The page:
Study of apoptotic death receptor reveal that Fas and FasL are co-expressed at all stages of terminal differentiation [13]. Increased death at late-intermediate Normoblastic and Late normoblastic stage also coincides with stages of intense haemoglobinization. Accumulation and precipitation of un-paired Alfa chains as aggregates also appear at this stage. This highly unstable free Alfa globin, generate reactive oxygen species, which damage cellular proteins, lipids and nucleic acids. This hypothesis was proved in both early and late normoblasts acquired from HbE / Beta thalassaemia patients when compared with normal red cells [14,15,16].

Alfa globin accumulation occur also from the intermediate erythroblastic stage and such deposits were seen to be colocalizing with areas of defective assembly of membrane skeletal proteins Spectrin and Protein 4.1 and in very early normoblast stage, there is defective assembly of the transmembrane band 3. Oxidant injury led to clustering of Band 3, producing a neoantigen that binds to IgG and Complement – a complex providing signal for macrophages to remove such affected red cell precursors [17,18].

Red blood cell membrane of thalassaemic patients carry abnormal deposits of iron. Several pathobiological consequences in thalassaemic RBS membrane have been linked to the deposition of generic iron on the cytosolic leaflet of the plasma membrane, contributing to apoptosis [19].

So, it can be concluded that the basic pathology behind ineffective erythropoiesis and red cell destruction of late normoblasts is damage to red cell membrane, due to defective, protein assembly by reactive oxygen species. If the vicious cycle of robust early erythropoiesis and destructive late erythropoiesis could be interrupted, not only would the expansion of early stage normoblasts be controlled but the late stage erythroptosis would be reduced, transfusion dependency and iron overload would be largely reduced.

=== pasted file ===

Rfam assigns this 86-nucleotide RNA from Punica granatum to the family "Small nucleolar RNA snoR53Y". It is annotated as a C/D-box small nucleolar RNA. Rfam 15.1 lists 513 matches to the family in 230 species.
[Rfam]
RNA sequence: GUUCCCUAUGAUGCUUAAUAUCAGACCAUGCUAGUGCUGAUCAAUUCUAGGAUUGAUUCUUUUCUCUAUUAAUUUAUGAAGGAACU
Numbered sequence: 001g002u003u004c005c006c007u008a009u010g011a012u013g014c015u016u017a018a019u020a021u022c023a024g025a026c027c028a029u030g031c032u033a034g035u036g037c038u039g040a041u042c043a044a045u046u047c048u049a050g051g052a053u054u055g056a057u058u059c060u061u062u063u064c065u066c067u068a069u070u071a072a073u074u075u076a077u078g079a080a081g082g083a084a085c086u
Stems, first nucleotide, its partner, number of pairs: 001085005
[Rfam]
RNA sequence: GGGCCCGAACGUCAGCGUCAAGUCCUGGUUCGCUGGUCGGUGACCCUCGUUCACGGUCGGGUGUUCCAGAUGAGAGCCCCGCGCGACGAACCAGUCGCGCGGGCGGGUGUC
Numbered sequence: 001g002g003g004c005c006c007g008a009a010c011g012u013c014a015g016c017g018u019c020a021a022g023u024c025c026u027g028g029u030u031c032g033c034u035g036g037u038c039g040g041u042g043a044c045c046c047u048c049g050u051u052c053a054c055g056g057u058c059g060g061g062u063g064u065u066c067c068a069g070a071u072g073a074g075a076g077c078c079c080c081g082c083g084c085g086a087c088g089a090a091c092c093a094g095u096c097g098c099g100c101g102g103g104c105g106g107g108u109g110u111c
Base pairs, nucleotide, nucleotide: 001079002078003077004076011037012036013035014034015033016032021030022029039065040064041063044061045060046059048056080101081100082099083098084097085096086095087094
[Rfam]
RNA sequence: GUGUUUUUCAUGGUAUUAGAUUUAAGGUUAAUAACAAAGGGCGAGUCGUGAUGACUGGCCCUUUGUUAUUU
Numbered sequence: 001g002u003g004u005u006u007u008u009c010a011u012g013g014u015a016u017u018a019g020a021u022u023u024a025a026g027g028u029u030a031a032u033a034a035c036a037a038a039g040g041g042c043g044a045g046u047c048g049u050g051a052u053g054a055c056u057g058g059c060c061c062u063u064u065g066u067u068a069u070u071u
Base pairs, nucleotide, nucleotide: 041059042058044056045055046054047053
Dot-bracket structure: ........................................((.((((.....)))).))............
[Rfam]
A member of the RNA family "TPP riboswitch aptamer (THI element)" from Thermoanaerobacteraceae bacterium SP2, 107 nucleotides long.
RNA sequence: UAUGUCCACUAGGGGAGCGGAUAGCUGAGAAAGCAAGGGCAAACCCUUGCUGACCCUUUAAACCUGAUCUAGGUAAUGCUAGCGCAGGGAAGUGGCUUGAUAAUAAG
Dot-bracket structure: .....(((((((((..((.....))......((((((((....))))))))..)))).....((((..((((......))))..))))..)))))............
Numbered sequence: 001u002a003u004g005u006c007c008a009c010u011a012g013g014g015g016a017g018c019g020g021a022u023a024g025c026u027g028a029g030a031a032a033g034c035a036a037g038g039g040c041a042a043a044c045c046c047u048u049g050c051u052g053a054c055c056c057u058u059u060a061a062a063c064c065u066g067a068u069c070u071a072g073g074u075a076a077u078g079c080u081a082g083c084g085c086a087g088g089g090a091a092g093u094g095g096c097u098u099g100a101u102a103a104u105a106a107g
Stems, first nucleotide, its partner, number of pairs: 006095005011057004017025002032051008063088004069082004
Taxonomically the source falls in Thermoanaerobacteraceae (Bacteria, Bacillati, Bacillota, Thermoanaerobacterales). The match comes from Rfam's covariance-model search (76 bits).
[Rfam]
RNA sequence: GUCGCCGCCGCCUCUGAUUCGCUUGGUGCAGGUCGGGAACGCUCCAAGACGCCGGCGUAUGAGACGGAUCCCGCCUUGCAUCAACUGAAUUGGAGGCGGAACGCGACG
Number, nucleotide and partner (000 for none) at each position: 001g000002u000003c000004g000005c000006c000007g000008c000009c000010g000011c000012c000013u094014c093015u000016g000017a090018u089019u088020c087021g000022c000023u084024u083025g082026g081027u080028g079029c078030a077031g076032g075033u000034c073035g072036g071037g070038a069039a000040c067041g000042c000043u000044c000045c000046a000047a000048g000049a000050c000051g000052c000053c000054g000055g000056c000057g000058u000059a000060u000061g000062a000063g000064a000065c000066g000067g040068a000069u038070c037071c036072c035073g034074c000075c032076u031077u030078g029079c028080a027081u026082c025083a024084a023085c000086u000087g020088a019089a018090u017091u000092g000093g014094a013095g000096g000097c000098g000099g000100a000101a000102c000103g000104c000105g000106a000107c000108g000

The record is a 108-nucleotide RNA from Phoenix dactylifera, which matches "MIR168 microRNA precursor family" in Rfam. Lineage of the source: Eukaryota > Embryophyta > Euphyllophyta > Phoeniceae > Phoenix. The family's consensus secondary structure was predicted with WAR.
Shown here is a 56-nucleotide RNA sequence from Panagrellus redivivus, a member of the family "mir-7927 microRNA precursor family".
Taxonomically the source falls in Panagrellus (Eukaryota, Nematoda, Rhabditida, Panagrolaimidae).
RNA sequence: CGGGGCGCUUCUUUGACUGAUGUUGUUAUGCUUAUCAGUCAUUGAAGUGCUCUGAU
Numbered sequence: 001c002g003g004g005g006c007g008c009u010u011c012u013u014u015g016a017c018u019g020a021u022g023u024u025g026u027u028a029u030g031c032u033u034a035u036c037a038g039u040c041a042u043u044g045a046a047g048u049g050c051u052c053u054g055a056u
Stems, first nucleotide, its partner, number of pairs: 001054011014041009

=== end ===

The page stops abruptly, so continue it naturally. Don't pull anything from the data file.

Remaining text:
JAK-STAT pathway controls the erythropoietin induced, positive feedback mechanism for erythroid maturation and differentiation from Haematopoietic stem and progenitor cells, if JAK inhibitor – Ruxolitinib is used, it should be able to control the massive erythroid expansion and extramedullary haematopoiesis and the stress erythropoiesis would be reduced – controlling one of the key complications of Transfusion dependent and non-transfusion dependent thalassaemia patients.

Haem-Oxigenase – I (HO-1), is the common pathway by which apoptosis of membrane disrupted erythroblasts occur, principally due to accumulation and precipitation of unpaired Alfa globin chains in case of Beta Thalassaemia. Nrf-2 is the inhibitor of HO-I and is stimulated by Alkaloids of the Catechin family, extracted from Green Tea, of which Epigallocatechin and Epicatechin are the most effective members.

If Catechins are used, in therapeutic doses, it should be able to reduce the apoptosis of the late erythroid precursors, due to precipitation of the excess Alfa chains. This is because AHSP, which is present in normal individuals, will produce stable compound with unpaired Alfa Globin chains, known as Alfa Haemoglobin, in Oxygenated form, an